“And we will seek a mandate from Canadians to strengthen public safety,” Bardsley added.

Last August, Trudeau asked Blair to study the possibility of a ban on handguns and assault-style rifles after a deadly shooting in Toronto. A summary of federal consultations said Canadians were divided on the idea.

In her letter, Provost blasts the exercise as a scientifically discredited and “obviously useless” consultation that delayed any further legislative action until after the fall election.

Blair said last month that more must be done to address gun violence, but he also signalled no new measures would be coming soon.

Future steps could include efforts to prevent theft, illegal diversion and cross-border smuggling of handguns. The government is also open to the idea of allowing municipalities to decide exactly where, or even if, firearms can be stored within their boundaries, Blair said.

However, any additional gun-control initiatives are expected to be planks in the Liberal election platform. Goodale and Ottawa-Vanier MP Mona Fortier are co-chairing the party’s national platform committee in advance of the October ballot.

The Liberals could immediately ban a range of rifles by regulation, Provost says.

By limiting efforts ”to timid measures or half-measures,” the government provokes the fierce opposition of the firearms lobby without delivering worthwhile improvements, she adds.

“In fact, the pro-gun lobby will oppose any tightening — be it modest or daring — so why not move quickly to prioritize public safety?”

READ MORE: Canadians divided on banning handguns, assault-style firearms

Jim Bronskill , The Canadian Press


Like us on Facebook and follow us on Twitter.

Just Posted

Province begins restricting water use on Koksilah River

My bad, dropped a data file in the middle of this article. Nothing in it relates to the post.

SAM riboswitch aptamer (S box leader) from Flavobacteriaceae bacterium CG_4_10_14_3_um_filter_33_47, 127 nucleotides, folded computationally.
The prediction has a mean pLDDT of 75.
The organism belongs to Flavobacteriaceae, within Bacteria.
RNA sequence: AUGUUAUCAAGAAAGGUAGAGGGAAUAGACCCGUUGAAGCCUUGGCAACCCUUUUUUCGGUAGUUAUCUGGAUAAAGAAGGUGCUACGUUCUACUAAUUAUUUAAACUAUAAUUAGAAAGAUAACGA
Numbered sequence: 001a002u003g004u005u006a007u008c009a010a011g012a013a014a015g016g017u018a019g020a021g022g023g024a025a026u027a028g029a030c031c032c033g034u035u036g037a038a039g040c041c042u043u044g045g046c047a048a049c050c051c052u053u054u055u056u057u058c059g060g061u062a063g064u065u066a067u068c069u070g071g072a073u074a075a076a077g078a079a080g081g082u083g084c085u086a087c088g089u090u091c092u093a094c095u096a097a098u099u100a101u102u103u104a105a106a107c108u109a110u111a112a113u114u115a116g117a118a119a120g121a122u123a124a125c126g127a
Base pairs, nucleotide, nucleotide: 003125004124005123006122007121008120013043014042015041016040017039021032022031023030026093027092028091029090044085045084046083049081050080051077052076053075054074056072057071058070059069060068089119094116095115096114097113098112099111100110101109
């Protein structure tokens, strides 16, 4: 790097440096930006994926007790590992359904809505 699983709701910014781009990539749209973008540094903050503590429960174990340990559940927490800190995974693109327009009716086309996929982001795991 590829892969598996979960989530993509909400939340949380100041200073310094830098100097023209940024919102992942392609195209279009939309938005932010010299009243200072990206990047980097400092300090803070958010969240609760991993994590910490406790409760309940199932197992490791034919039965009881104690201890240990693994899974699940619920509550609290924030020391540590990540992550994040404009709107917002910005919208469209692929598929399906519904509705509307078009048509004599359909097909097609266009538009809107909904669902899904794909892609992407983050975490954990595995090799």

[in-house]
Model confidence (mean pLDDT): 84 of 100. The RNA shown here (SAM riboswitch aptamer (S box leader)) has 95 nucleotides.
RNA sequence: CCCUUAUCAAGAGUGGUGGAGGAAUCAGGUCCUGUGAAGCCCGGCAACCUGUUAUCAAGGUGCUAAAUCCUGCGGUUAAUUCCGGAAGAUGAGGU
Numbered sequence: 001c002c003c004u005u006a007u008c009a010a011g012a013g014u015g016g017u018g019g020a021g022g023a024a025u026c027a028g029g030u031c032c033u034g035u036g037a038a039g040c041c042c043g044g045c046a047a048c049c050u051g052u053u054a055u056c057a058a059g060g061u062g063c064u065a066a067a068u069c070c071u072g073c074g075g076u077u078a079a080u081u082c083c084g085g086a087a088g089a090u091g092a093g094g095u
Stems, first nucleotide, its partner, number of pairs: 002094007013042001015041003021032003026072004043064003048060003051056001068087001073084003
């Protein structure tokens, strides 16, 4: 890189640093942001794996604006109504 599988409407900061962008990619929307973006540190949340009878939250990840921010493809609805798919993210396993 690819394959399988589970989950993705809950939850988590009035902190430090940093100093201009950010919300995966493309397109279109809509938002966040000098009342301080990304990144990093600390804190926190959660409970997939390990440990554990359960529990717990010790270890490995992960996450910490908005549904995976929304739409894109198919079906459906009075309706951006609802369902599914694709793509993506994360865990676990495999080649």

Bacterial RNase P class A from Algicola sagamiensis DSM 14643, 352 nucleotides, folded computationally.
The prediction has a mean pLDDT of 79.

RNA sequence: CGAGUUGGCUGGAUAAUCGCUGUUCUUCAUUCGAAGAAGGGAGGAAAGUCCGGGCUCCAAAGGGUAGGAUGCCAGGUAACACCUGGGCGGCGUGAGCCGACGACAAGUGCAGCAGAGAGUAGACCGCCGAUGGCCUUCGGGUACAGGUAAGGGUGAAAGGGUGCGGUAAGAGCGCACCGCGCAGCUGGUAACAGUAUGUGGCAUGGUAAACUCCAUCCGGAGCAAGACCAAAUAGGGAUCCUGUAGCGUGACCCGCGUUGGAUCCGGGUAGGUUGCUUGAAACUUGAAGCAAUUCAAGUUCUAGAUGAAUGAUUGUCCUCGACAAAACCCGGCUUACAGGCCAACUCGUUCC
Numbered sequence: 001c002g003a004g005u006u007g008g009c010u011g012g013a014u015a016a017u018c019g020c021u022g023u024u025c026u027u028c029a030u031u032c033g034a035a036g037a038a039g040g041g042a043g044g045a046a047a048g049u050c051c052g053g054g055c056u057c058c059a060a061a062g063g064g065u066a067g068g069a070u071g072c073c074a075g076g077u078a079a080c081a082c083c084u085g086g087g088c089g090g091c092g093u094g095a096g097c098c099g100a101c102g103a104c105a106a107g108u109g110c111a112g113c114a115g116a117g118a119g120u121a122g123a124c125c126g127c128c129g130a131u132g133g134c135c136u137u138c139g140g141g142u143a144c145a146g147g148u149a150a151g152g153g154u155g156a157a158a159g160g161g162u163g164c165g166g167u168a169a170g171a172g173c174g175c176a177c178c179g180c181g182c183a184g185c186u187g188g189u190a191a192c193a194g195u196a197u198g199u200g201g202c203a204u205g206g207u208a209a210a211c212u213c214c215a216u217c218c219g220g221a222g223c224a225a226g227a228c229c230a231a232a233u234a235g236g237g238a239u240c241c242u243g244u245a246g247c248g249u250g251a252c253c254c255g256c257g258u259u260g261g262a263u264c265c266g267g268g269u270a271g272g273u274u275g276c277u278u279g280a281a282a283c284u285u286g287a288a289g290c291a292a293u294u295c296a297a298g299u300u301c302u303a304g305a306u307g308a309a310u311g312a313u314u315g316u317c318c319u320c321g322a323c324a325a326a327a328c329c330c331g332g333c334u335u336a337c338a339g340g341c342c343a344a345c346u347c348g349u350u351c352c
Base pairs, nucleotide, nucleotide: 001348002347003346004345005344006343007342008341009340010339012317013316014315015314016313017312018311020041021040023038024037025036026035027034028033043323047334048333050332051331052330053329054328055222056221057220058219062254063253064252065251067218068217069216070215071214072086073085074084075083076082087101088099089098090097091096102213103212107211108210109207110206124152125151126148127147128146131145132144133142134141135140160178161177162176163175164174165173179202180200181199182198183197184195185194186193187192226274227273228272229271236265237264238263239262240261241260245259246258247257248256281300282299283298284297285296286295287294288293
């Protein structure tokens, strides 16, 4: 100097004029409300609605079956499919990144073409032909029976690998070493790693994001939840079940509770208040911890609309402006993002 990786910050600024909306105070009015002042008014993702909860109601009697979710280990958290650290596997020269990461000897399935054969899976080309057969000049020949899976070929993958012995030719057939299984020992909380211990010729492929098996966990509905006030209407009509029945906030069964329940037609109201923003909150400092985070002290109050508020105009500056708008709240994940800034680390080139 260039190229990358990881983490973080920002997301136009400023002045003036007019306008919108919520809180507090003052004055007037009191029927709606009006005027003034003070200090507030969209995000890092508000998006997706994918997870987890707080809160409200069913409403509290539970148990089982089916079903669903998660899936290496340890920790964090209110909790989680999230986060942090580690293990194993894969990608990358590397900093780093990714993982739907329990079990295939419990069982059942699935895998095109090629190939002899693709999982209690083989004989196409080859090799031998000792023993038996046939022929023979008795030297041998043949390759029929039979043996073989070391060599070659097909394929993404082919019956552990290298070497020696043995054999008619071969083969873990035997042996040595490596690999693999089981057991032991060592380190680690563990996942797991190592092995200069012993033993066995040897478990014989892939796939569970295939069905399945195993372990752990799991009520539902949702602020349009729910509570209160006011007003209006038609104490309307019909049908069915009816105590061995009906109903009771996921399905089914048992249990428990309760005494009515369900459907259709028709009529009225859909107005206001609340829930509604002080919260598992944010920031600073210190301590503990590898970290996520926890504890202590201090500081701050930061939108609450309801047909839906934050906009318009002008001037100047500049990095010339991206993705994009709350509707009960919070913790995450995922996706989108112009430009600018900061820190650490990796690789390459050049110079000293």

Fish under threat due to low water flows

CVRD wants feds to take closer look at freighter anchorages

Board concerned about pollution and lack of oversight

Sculpture relocation plan works perfectly in Chemainus

Heavy lifting required to place Cline’s work into Heritage Square

Clean the house, prep for your next trip: Tips to nix the post-vacation blues

48 per cent of travellers are already stressed about ‘normal life’ while still on their trip

Vancouver Island senior found safe with help from six search and rescue teams

Wayne Strilesky found safe in thick brush in north Nanaimo

More women may need breast cancer gene test, U.S. guidelines say

Recommendations aimed at women who’ve been treated for BRCA-related cancers and are now cancer-free

Couple could go to jail for taking 88 lbs. of Italian sand

Pair said they didn’t know it was illegal to take the sand, which is protected as a public good

Bodies of two missing Surrey men found near Ashcroft: RCMP

Ryan Provencher and Richard Scurr have been missing since July 17

B.C. manhunt suspects left cellphone video before they died: family

Family member says Kam McLeod, Bryer Schmegelsky recorded final wishes

VIDEO: RCMP unveil new, state-of-the-art forensics lab

The laboratory is expected to handle thousands of forensic services from across Canada annually

Scheer promises EI tax credit for new parents if Conservatives form government

The government currently taxes employment insurance benefits for new parents

Most Read